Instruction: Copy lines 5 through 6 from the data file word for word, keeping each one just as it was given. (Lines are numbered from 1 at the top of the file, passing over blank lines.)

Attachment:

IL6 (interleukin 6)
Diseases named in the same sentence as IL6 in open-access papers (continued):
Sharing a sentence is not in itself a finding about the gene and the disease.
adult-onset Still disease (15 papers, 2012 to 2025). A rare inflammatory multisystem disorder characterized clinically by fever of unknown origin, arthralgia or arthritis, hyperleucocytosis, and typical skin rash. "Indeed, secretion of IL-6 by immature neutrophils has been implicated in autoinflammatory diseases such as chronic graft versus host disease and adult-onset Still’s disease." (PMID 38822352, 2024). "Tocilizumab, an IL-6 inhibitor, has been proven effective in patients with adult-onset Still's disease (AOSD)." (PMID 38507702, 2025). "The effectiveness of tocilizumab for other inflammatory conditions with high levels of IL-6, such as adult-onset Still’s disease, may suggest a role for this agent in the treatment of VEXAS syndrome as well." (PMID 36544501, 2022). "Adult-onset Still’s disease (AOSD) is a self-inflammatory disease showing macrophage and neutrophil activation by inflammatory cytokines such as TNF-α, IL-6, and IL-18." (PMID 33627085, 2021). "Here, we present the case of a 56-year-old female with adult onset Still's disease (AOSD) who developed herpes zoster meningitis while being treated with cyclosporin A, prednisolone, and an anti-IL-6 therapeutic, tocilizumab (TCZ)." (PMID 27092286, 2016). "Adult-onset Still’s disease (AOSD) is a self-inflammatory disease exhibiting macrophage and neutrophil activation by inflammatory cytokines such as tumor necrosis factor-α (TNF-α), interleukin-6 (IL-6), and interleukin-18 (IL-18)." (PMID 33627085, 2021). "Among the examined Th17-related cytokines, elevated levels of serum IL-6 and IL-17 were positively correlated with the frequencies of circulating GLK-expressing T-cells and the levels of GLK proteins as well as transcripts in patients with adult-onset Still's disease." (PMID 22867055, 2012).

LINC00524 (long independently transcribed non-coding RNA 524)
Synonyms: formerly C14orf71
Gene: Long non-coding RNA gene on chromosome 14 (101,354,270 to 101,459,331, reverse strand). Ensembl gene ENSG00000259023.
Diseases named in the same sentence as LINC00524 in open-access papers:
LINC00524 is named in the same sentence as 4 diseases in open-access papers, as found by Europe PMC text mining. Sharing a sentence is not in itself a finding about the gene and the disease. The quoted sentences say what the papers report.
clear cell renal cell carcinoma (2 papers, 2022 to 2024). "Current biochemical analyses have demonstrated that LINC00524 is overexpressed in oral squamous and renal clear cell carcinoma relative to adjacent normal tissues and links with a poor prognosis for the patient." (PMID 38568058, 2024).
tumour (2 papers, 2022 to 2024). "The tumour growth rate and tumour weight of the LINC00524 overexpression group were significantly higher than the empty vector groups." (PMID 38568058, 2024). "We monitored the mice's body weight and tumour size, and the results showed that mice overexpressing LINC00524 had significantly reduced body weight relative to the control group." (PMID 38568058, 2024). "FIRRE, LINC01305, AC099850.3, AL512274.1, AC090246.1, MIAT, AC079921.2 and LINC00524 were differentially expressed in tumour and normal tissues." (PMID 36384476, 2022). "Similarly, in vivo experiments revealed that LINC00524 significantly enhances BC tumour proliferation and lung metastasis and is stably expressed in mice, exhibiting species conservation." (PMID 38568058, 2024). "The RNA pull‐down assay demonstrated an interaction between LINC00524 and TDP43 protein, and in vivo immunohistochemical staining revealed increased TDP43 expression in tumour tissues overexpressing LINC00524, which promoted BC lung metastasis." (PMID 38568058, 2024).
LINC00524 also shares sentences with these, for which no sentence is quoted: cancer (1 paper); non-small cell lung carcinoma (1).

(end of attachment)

LINC00524 (long independently transcribed non-coding RNA 524)
Synonyms: formerly C14orf71